Report that cancer patients are rapidly increasing to veterans who have experienced combat in Iraq and Afghanistan
McClatchy, a newspaper company that publishes 29 daily newspapers, is a retired American soldier who participated in the
Why are so many Iraq, Afghanistan war veterans getting cancer? | McClatchy Washington Bureau
McClatchy analyzed cancer diagnosis data at the Veterans Medical Facility (VA) from 2000 to 2018 upon request by the Information Disclosure Act. It seems that the number of veterans who are being examined by VA was 3.2 million in 2000, but doubled to 6.2 million at the end of 2018. McClatchy notes that an increasing number of veterans are being seen in spite of the end of World War II and the reduction in troops.
by Airman 1st Class Kaylee Dubois
And the number of cancer cases treated with VA doubled to 712,215 in 2018 from 336,453 in 2000. In particular, the number of people receiving blood cancer treatments such as lymphoma, myeloma, and leukemia increased by 18%, and those receiving prostate cancer treatment increased by 23%. The largest increase was in patients with pancreatic cancer and liver cancer, and the overall increase was 96%. In particular, the Marine Corps showed an increase of more than double, an increase of 112% and an increase of 104% in the Army.
According to McClatchy, the proportion of veterans receiving cancer treatment peaked in 2009 and declined in a few years. Still, it is said that it is significantly higher than before the Afghanistan War that started with the September 11, 2001
The reason for the high incidence of cancer among military personnel who participated in the Afghanistan conflict and the Iraq war is not yet clear, but the US Department of Defense has identified at least one toxic substance exposure area. McClatchy reports that the effects of fire-fighting foam used in the US military are suspected.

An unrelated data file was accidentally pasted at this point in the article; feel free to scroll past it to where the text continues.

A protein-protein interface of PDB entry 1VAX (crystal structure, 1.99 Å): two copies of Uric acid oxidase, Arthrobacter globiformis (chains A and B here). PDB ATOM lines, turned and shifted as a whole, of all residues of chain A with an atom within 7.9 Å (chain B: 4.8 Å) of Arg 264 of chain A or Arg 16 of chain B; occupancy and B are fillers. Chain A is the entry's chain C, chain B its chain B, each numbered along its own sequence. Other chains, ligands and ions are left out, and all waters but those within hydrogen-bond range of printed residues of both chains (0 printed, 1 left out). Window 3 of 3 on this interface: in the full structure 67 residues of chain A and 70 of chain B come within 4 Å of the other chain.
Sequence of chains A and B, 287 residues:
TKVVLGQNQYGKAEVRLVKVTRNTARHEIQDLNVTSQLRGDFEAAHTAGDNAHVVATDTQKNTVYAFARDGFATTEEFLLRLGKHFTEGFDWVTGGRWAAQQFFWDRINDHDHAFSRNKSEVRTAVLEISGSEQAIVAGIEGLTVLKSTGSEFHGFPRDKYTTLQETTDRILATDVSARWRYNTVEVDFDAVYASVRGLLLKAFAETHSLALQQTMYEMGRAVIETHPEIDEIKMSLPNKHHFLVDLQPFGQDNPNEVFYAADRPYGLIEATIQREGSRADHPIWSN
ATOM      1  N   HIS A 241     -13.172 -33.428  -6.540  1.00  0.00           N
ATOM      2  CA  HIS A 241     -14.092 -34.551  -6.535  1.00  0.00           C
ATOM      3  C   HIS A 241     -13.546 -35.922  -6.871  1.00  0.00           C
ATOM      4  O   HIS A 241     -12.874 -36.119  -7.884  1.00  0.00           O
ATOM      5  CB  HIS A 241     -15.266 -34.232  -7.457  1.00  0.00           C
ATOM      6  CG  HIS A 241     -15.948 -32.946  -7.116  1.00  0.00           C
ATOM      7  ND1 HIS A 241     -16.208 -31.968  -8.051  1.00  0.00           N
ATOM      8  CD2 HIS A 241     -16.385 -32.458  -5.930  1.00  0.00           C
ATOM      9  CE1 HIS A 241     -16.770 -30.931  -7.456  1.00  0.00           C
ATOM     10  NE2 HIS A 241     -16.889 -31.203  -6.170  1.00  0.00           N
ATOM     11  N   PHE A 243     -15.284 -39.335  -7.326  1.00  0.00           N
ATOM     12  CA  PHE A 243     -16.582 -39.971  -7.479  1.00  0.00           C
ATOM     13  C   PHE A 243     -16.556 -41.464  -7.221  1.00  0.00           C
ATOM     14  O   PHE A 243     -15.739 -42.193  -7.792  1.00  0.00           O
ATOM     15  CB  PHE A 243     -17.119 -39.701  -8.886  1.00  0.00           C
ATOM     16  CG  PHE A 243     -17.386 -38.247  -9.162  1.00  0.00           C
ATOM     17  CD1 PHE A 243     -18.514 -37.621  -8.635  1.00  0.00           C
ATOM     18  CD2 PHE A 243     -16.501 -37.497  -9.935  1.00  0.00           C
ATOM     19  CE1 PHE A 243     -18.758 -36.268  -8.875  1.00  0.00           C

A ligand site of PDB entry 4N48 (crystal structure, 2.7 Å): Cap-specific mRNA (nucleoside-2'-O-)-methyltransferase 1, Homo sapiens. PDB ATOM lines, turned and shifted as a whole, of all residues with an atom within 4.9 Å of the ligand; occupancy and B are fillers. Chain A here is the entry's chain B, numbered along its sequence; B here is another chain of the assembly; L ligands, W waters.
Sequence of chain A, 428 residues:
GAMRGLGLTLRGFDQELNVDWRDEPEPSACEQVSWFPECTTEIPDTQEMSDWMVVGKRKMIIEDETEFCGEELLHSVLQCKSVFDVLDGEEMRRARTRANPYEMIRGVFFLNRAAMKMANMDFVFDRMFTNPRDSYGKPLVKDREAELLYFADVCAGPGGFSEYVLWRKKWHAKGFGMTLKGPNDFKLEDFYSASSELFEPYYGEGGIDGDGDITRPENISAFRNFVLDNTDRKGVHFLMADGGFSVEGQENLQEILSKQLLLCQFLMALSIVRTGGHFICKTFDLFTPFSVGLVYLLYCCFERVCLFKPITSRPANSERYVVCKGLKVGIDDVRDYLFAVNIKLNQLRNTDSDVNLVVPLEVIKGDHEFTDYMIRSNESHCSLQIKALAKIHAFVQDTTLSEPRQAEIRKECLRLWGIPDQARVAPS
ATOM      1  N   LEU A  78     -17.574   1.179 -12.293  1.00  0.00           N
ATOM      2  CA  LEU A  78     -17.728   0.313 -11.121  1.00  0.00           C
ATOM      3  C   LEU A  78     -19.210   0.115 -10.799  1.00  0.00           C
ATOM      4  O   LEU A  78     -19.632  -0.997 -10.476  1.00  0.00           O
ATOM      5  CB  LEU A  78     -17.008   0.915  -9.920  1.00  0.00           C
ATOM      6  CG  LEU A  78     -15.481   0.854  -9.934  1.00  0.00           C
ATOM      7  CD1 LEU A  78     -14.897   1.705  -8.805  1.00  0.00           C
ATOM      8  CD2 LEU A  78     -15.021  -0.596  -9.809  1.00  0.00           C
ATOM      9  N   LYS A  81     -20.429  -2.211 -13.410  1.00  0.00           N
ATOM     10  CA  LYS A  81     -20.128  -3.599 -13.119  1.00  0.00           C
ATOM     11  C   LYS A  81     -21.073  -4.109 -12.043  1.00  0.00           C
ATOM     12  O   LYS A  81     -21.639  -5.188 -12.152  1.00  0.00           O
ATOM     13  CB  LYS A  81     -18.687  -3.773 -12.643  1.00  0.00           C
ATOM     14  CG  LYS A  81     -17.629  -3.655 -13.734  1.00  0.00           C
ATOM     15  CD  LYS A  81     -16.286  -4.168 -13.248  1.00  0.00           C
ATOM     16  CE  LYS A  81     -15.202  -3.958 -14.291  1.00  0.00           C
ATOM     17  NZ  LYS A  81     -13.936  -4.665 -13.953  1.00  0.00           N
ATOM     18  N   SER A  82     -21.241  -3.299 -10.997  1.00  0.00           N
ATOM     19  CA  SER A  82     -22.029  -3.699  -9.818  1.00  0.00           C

When McClatchy pointed out to VA that the number of veterans receiving cancer treatment is increasing, VA refutes `` reflecting a tendency to increase cancer patients mainly in the United States ''. did. However, McClatchy analyzes that the proportion of people receiving brain cancer treatment has decreased by 33%. In addition, testicular cancer decreased by 22% and respiratory cancer such as lung cancer decreased by 13%, indicating that the increase or decrease is biased depending on the type of cancer.
Kurt Forsy, a US Army sergeant, said that his nosebleed stopped during his second mission in Iraq. Later, Mr. Forsy was admitted to a hospital in Kuwait and was diagnosed with leukemia. Mr. Forsy was immediately transported to Germany, but when Mr. Forsy's wife arrived in Germany, she became comatose and died at the age of 22.
His wife, Laura Forsy, is participating in a military spouse support group and is interacting with a woman who lost the husband of another military official. “The only people I met in the support group were women who had lost their husbands who were assigned to Iraq or Afghanistan in the same place or in the same year. The story has begun to be linked by cancer. It was an army, ”he told McClatchy.
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